Man Of Few Words: 6 Top Tips For Grooms Who Don’t Like Speaking In Public

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For practically everyone, writing and delivering a speech is one of the most pressure-inducing situations. The sweaty palms and dry lips send fear all over your body – the audience staring back at you while the words become a blur on the page. The fear adds a lot of stress to the day of all days: your wedding! This speech is said to be one of the most important, but don’t sweat it.

Here are a few top tips to make grooms feel at ease and confidently deliver that speech:

1. Stay calm and neutral

Take one word at a time, and take a breath. Before you get up, remind yourself; this is a room filled with all the closest and most important people in your life. They want you to succeed.

2. Be confident, even if you’re not

As the best saying goes “Fake it ’til you make it”. If you act confident, then they’ll believe you’re confident. Be stern, but relaxed, in your speech.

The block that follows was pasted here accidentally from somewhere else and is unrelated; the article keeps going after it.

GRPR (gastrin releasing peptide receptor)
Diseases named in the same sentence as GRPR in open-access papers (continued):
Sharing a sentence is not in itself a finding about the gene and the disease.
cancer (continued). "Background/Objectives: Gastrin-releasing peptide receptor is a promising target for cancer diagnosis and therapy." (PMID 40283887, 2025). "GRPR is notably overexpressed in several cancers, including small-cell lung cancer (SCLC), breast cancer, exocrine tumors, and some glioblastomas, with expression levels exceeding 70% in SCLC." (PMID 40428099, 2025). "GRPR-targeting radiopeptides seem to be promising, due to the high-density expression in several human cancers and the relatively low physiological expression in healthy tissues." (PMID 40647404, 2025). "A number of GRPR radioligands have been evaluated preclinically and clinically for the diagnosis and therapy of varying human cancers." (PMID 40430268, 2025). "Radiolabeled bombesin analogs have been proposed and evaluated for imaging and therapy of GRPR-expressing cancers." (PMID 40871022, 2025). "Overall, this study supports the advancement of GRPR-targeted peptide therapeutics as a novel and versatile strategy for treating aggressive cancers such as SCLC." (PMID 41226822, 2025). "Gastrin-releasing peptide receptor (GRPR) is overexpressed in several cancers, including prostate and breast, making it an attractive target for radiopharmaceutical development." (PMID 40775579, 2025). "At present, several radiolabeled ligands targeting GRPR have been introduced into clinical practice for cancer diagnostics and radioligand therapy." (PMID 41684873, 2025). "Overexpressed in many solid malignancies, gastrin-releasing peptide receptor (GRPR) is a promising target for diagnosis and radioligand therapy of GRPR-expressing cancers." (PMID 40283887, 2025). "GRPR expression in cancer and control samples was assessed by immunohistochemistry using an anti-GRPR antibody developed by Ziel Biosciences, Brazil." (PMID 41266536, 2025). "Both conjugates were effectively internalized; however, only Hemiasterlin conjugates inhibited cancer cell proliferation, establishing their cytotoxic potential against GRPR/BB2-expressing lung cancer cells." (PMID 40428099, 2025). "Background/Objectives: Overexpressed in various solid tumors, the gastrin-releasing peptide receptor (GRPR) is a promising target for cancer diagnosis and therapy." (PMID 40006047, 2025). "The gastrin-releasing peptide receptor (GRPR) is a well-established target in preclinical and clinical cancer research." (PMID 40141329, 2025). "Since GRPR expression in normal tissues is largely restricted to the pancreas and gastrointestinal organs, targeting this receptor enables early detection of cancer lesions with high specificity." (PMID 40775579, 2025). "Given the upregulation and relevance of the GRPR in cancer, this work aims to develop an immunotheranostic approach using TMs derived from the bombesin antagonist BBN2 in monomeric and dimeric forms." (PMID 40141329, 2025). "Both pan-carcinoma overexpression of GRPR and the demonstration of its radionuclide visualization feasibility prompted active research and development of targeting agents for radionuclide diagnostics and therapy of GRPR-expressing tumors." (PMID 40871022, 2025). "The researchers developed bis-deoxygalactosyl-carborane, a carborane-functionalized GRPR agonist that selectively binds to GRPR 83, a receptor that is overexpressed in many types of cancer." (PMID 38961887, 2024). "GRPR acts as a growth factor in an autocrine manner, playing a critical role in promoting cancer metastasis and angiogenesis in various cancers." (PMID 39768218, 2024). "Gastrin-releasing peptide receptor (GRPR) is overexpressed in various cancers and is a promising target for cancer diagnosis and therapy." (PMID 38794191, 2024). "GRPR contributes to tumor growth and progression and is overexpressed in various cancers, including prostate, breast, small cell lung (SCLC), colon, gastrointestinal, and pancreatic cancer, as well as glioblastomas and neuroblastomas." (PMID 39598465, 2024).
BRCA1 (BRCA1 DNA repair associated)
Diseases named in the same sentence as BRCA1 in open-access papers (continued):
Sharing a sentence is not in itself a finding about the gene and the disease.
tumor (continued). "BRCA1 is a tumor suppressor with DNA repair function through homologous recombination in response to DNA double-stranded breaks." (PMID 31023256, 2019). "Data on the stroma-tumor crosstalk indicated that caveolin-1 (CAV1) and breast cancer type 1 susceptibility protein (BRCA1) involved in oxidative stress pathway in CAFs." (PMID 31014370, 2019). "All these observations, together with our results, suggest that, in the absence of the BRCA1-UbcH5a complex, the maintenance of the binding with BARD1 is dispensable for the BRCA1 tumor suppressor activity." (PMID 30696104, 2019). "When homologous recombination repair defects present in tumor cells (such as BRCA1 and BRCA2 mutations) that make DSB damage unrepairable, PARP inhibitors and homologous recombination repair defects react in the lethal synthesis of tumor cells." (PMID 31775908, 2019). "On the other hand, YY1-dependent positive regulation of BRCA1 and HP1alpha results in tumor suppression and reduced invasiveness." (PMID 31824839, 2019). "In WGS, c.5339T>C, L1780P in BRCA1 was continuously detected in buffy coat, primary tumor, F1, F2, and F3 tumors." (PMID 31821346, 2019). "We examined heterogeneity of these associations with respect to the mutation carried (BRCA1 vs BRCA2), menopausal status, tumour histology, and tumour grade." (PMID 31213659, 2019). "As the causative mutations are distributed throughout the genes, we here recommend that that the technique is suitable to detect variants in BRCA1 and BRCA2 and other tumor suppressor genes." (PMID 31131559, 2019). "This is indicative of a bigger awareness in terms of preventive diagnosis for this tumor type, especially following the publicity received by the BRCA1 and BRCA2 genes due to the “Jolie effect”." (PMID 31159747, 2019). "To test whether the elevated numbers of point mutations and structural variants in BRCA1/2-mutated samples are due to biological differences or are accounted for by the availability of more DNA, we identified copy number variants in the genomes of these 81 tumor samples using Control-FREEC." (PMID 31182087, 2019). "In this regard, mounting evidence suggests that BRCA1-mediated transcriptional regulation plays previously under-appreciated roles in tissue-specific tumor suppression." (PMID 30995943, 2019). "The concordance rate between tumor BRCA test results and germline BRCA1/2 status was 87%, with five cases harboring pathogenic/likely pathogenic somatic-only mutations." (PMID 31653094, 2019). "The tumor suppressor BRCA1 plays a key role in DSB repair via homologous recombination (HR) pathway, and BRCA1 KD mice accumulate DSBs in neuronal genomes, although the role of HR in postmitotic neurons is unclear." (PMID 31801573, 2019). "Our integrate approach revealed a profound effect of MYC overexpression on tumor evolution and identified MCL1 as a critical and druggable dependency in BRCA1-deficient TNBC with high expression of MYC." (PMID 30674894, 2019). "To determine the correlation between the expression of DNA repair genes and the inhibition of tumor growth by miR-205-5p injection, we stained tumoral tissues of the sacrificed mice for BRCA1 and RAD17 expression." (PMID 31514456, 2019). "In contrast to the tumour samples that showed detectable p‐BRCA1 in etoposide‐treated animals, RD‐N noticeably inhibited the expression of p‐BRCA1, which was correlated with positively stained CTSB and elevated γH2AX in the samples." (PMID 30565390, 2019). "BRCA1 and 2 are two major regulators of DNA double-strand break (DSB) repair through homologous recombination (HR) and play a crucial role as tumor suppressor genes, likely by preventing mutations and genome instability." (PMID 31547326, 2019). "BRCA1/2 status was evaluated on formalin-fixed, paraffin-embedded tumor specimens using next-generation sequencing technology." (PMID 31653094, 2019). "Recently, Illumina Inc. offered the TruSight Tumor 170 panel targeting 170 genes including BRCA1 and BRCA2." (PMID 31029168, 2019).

3. Keep eye contact

One of the best ways to get through any speech is to keep eye contact with the crowd. Look up and out to the crowd, or better yet, to the bride next to you. This eye contact will give you a lift to keep you going through the speech – a gentle nod from a guest will spur you on.

4. Keep it short and sweet

The worst thing you can do for yourself when you’re not overly confident at public speaking is give yourself a novel to read aloud. Keep it short and direct. Thank your family, bride and surrounding parties and add in an anecdote to keep it personal. Make her swoon! (The bride, that is).


5. Practice, practice, practice!

This is key for those shy grooms. Practice your speech until you know it inside out like your own mobile number. The more you practice, the more confident you will come across to the crowd you are addressing.

6. Keep it fun

Lastly, remember that this is a speech at your wedding, not a grueling business conference. If you can, open with a joke and tell a few stories about how you both met or how nervous you were on the day. It’s so crucial to keep the speech fresh and, most importantly, speak from the heart!

By Caitlain Rafferty, Excalibur Press